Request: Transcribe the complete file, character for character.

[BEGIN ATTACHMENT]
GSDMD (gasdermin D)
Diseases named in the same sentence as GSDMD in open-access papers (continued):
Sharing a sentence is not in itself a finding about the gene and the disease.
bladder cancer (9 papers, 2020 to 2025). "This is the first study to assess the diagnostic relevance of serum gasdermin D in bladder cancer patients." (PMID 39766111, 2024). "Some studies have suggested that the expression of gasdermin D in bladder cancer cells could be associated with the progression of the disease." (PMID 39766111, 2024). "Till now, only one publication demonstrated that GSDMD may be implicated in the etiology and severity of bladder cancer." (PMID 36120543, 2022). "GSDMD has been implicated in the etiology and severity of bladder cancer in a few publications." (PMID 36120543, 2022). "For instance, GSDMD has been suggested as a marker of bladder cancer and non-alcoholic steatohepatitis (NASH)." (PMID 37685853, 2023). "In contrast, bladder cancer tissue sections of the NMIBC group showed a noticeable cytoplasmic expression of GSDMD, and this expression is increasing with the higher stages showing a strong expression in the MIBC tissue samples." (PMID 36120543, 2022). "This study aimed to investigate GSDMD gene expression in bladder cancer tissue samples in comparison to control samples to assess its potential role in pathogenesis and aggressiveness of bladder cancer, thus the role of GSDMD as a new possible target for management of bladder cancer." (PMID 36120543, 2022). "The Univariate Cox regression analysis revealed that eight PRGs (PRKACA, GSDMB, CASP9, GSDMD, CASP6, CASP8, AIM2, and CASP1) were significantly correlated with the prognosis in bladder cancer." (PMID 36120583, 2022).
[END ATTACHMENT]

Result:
GSDMD (gasdermin D)
Diseases named in the same sentence as GSDMD in open-access papers (continued):
Sharing a sentence is not in itself a finding about the gene and the disease.
bladder cancer (9 papers, 2020 to 2025). "This is the first study to assess the diagnostic relevance of serum gasdermin D in bladder cancer patients." (PMID 39766111, 2024). "Some studies have suggested that the expression of gasdermin D in bladder cancer cells could be associated with the progression of the disease." (PMID 39766111, 2024). "Till now, only one publication demonstrated that GSDMD may be implicated in the etiology and severity of bladder cancer." (PMID 36120543, 2022). "GSDMD has been implicated in the etiology and severity of bladder cancer in a few publications." (PMID 36120543, 2022). "For instance, GSDMD has been suggested as a marker of bladder cancer and non-alcoholic steatohepatitis (NASH)." (PMID 37685853, 2023). "In contrast, bladder cancer tissue sections of the NMIBC group showed a noticeable cytoplasmic expression of GSDMD, and this expression is increasing with the higher stages showing a strong expression in the MIBC tissue samples." (PMID 36120543, 2022). "This study aimed to investigate GSDMD gene expression in bladder cancer tissue samples in comparison to control samples to assess its potential role in pathogenesis and aggressiveness of bladder cancer, thus the role of GSDMD as a new possible target for management of bladder cancer." (PMID 36120543, 2022). "The Univariate Cox regression analysis revealed that eight PRGs (PRKACA, GSDMB, CASP9, GSDMD, CASP6, CASP8, AIM2, and CASP1) were significantly correlated with the prognosis in bladder cancer." (PMID 36120583, 2022).